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How does earth look from other planets!

So charming

It would be nice if we could travel to other planets of our solar system and enjoy the view of our earth from other planets. But we’re bound by few limitations like gravity, speed, fuel, vehicles etc. So easily we can’t step out of our Earth. Indeed, even now, after about six many years of human spaceflight, only a few people have soared into space and seen the sun looking out from behind that bent skyline.

Since 1961, an unimportant 556 individuals have had this tenuous experience. Less, only 24, have watched Earth shrivel out there, becoming littler and littler until the point when it was no bigger than the substance of a wristwatch. What’s more, just six have been totally alone behind the furthest side of the moon, cut off from a perspective of our planet as they cruised in an unendingly profound, ritzy ocean.

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Earth from other planets

As per our knowledge, being the most intelligent living creature we’ve always broken the limits of our thinking and reached a new horizon. Here is the list of all images of our earth, taken by mankind and spacecraft from outside.

Earth from Mercury

NASA’s Mercury Surface, Space Environment, Geochemistry, and Ranging (MESSENGER) spacecraft captured an image of the Earth and Moon while it was 114 million miles (183 million kilometers) from Earth.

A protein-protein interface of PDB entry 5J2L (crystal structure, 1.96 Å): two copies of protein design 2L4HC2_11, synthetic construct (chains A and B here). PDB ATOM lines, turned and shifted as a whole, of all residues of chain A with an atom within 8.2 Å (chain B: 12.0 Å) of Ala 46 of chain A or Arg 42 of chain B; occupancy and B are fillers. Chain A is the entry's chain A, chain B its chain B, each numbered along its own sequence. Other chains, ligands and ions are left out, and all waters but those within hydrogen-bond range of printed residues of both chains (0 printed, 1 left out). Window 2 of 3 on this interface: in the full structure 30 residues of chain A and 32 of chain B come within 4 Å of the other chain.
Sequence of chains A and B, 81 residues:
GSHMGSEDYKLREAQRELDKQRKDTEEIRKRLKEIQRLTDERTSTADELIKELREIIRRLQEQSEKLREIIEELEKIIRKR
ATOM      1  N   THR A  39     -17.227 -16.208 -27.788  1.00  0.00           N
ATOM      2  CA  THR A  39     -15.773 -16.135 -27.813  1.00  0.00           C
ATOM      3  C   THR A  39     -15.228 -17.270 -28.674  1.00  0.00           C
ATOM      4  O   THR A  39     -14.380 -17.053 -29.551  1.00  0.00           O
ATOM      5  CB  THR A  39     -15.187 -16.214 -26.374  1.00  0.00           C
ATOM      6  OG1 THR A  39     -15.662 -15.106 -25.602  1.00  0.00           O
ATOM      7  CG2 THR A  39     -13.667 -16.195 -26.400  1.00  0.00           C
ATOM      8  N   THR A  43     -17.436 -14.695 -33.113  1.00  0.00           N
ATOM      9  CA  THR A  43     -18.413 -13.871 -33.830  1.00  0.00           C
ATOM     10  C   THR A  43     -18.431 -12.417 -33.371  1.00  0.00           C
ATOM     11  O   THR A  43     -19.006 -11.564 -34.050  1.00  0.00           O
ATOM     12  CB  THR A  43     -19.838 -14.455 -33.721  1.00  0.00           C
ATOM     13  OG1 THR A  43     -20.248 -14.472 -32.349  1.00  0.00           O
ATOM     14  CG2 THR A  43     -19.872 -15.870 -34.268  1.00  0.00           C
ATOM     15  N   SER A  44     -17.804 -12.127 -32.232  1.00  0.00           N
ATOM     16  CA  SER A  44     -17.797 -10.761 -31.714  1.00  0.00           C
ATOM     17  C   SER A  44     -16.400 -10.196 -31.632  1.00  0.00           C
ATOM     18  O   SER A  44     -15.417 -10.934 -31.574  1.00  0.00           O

earth from mercury
Credit: NASA/Johns Hopkins University Applied Physics Laboratory/Carnegie Institution of Washington.

Earth from Mars

The image of Earth from Mars was the first shot of our planet from another. The image was taken using the High-Resolution Imaging Science Experiment (HiRISE) camera, from 88 million miles (142 kilometers) from Earth.


Earth from Jupiter

A NASA probe headed to Jupiter has snapped a striking photo of Earth and the moon, showing our home planet as it appears from 6 million miles away. The Juno spacecraft took the new photo on Aug. 26 as part of a test of its camera imaging system called JunoCam.

earth and moon from jupiter by juno
Credit: NASA/JPL-Caltech

Earth (on the left) and the moon (on the right) were seen by NASA’s Juno spacecraft on Aug. 26, 2011, when the spacecraft was about 6 million miles (9.66 million kilometers) away. The photo was taken by the spacecraft’s onboard camera, JunoCam.


Earth from Saturn

Cassini took the third shot of Earth from another planet was taken from Saturn on July 19, 2013, from 898 million miles (1.44 billion kilometers) away.

Earth from Saturn by Cassini
NASA/JPL-Caltech/Space Science Institute

The tiny blue dot that is Earth is visible under Saturn’s main rings, the F, G, and E rings. This image was also the first time we knew in advance that Earth would be imaged from another planet.


Earth beyond Neptune

This image was the first ever portrait of the solar system. Voyager 1 took a total of 60 frames to create a mosaic of the solar system from a record distance of about 4 billion miles (6 billion kilometers) away on February 14, 1990.  Earth’s tiny blue dot, barely the size of a pixel, can be seen in the center of one of the light rays, which was caused by taking the image so close to the Sun.

earth beyond Neptune
By Voyager 1

Quick Fact: This image is also known as “The Pale Blue Dot”. Voyager 1 was on its way out of the solar system after completing its mission of studying the outer solar system when NASA, at the request of Carl Sagan, commanded it to turn its cameras around and take one last picture of Earth and the vast solar system.

Here we’re finishing the list of ‘Earth from other planets’. We will keep updating this list as we collect more images of our earth from other planets.

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